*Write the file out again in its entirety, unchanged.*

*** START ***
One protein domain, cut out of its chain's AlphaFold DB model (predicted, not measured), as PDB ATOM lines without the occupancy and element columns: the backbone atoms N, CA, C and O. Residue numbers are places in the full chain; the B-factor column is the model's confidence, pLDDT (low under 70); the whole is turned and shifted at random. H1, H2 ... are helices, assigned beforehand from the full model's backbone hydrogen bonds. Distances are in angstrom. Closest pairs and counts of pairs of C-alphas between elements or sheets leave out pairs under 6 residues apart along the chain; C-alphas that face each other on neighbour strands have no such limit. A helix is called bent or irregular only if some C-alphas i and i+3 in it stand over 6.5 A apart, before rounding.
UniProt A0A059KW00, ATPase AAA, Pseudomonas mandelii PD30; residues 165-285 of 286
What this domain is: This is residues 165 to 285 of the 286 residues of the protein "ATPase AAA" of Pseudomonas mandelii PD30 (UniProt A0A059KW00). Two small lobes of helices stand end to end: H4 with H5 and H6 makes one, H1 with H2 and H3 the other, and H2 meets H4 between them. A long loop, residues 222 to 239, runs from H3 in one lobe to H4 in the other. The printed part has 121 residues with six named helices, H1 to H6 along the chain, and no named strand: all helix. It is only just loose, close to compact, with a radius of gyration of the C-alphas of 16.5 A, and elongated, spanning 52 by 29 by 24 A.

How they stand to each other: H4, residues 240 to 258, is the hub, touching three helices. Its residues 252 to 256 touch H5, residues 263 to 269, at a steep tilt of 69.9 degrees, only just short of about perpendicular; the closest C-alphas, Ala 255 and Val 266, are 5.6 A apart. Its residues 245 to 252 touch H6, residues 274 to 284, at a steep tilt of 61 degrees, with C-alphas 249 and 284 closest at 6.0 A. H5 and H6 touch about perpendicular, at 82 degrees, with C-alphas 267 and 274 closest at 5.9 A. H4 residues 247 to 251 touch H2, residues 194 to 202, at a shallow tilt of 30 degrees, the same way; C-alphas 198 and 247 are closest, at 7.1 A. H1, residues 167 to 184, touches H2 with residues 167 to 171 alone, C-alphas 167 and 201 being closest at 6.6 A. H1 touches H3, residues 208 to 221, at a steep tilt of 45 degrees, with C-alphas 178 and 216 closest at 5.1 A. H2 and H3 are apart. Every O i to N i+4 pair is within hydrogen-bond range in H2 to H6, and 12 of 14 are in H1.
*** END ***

One protein domain, cut out of its chain's AlphaFold DB model (predicted, not measured), as PDB ATOM lines without the occupancy and element columns: the backbone atoms N, CA, C and O. Residue numbers are places in the full chain; the B-factor column is the model's confidence, pLDDT (low under 70); the whole is turned and shifted at random. H1, H2 ... are helices, assigned beforehand from the full model's backbone hydrogen bonds. Distances are in angstrom. Closest pairs and counts of pairs of C-alphas between elements or sheets leave out pairs under 6 residues apart along the chain; C-alphas that face each other on neighbour strands have no such limit. A helix is called bent or irregular only if some C-alphas i and i+3 in it stand over 6.5 A apart, before rounding.
UniProt A0A059KW00, ATPase AAA, Pseudomonas mandelii PD30; residues 165-285 of 286
What this domain is: This is residues 165 to 285 of the 286 residues of the protein "ATPase AAA" of Pseudomonas mandelii PD30 (UniProt A0A059KW00). Two small lobes of helices stand end to end: H4 with H5 and H6 makes one, H1 with H2 and H3 the other, and H2 meets H4 between them. A long loop, residues 222 to 239, runs from H3 in one lobe to H4 in the other. The printed part has 121 residues with six named helices, H1 to H6 along the chain, and no named strand: all helix. It is only just loose, close to compact, with a radius of gyration of the C-alphas of 16.5 A, and elongated, spanning 52 by 29 by 24 A.

How they stand to each other: H4, residues 240 to 258, is the hub, touching three helices. Its residues 252 to 256 touch H5, residues 263 to 269, at a steep tilt of 69.9 degrees, only just short of about perpendicular; the closest C-alphas, Ala 255 and Val 266, are 5.6 A apart. Its residues 245 to 252 touch H6, residues 274 to 284, at a steep tilt of 61 degrees, with C-alphas 249 and 284 closest at 6.0 A. H5 and H6 touch about perpendicular, at 82 degrees, with C-alphas 267 and 274 closest at 5.9 A. H4 residues 247 to 251 touch H2, residues 194 to 202, at a shallow tilt of 30 degrees, the same way; C-alphas 198 and 247 are closest, at 7.1 A. H1, residues 167 to 184, touches H2 with residues 167 to 171 alone, C-alphas 167 and 201 being closest at 6.6 A. H1 touches H3, residues 208 to 221, at a steep tilt of 45 degrees, with C-alphas 178 and 216 closest at 5.1 A. H2 and H3 are apart. Every O i to N i+4 pair is within hydrogen-bond range in H2 to H6, and 12 of 14 are in H1.